How to Be Really Bad at Interviewing

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John Freshwater, Director of Onboarding, shares some wisdom on what not to do during your N2 interview.

If you're looking for interview tips in all the wrong places, search no longer. John Freshwater, Director of Onboarding at N2 is here with the top five offenders for your upcoming interview.

1. Interrupt the interview process by asking a million questions.

“Hey, I’m interviewing your company, too, you know!”

Constantly interrupting an interview can be detrimental to you. And it might not be why you think. Do Talent Acquisition Specialists (TAS) get offended when you interrupt them? Chances are they have cold-calling experience and pretty thick skin, so no. Does it derail the interview process and make it harder to determine if you’re a good fit for the role? Nope! That’s not a concern either.

Failing to adhere to a simple interview process is a big red flag for a TAS. Now they are thinking, “Is this person coachable? Will they be able to follow our processes and guidelines? Surely they don’t know how to listen and will be a pushy salesperson. Are they rude? Do they lack self-awareness?”

Listen, I get it, sometimes the questions can feel a little trivial, but candidates with good attitudes will honor the interview process no matter what. That’s the type of person I want to work with.

2. Bring up your divorce (or a bad breakup, or your lazy children).

By the way, no judgement here, but we have an old saying in talent acquisition: “Not everyone has been divorced, but if they have, they will tell you about it.”

You’d be surprised how many interviews are going along just fine and then a candidate shares something super personal and not relevant to their professional story. It’s just awkward. There’s a time and a place for those conversations, but this isn’t it. We would never reject someone for those personal reasons, but the lack of discernment in a situation doesn’t bode well for how you might interact with clients in the future. We’ll have to assume you may be a compulsive oversharer and wouldn’t represent our company in a professional manner.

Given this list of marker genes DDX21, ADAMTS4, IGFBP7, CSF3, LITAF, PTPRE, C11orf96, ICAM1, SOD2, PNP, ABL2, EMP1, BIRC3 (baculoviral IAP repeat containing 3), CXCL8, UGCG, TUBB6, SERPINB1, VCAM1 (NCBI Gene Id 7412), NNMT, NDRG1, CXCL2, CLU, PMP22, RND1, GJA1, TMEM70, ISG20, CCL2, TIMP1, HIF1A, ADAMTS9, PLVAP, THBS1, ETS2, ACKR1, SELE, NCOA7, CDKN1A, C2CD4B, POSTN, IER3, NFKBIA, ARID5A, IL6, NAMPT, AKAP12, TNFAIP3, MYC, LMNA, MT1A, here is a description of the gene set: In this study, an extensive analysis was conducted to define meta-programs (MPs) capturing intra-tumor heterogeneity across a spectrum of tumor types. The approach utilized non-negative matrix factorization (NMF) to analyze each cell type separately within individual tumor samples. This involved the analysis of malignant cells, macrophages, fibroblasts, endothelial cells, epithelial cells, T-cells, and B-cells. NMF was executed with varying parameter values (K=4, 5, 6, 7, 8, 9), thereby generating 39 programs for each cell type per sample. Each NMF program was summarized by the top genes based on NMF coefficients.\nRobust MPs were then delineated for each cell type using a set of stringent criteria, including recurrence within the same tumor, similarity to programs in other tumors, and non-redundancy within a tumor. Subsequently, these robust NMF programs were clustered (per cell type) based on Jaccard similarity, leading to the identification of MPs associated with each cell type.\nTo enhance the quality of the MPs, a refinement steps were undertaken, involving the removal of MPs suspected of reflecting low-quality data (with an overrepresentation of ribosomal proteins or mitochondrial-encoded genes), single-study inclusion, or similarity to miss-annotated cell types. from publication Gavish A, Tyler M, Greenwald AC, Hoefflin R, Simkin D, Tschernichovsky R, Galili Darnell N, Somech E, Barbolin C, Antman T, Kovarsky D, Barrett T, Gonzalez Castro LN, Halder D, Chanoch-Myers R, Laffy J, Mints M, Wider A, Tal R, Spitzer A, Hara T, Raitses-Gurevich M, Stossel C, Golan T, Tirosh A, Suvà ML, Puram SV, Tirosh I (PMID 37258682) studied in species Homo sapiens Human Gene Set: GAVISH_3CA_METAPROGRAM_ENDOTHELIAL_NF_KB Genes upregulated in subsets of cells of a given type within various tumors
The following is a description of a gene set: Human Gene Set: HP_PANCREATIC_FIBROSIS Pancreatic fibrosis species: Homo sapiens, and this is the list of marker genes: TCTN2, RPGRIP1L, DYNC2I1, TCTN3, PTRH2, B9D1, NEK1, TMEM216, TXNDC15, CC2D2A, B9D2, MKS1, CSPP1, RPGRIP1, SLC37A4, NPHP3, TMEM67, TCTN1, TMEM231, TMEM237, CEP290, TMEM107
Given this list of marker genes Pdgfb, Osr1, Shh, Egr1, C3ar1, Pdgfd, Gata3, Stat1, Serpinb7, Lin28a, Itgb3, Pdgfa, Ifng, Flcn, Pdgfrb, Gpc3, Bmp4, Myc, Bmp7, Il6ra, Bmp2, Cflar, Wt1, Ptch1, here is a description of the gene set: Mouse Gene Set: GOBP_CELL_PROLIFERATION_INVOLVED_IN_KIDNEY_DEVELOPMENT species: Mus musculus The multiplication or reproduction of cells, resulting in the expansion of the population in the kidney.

3. Undersell or oversell yourself.

This may sound like we’re asking too much, but it’s really pretty simple. When you are too casual about your experience and abilities, we assume you’re not really interested in the role. Even if you’re a perfect fit, you’re going to end up being less desirable than someone who clearly “wants it.”

But overselling is worse (especially if you’re interviewing for a sales role). It actually comes across as a lack of confidence – like you don’t believe your experience or abilities are enough to speak for themselves, so you feel the need to overcompensate.

4. Schedule an interview and then ghost us.

This is the cardinal sin of Talent Acquisition. Our hatred runs deep for candidates who are no-shows. Your only hope is making up a very convincing story. Extra points if it’s an excuse we’ve never heard before.

5. Cook dinner during the interview.

Or…. drive your car walk outside talk to people in the background welcome the plumber for his service call have dogs yapping answer an incoming call

We’ve heard it all (and these are the tame ones!). Just be in a quiet place and treat this call like it’s important to you. We’re assuming you’re putting your best foot forward for an interview, and if you don’t, we can’t take you seriously.

Bonus: Zoom calls

  • The good: Clean-looking home office setup, professional appearance
  • The bad: Upright phone, bad internet connection, trouble setting up audio
  • The ugly: Cluttered house
  • Neutral: Green screens / virtual backgrounds

Now that you’re an expert on how to ace the N2 Area Director interview, click here if you think you’ll be a good fit for this sales role. One of our TAS will reach out. Our advice? Be genuine and we’ll advise you if it’s a good fit or not. There’s really no pressure!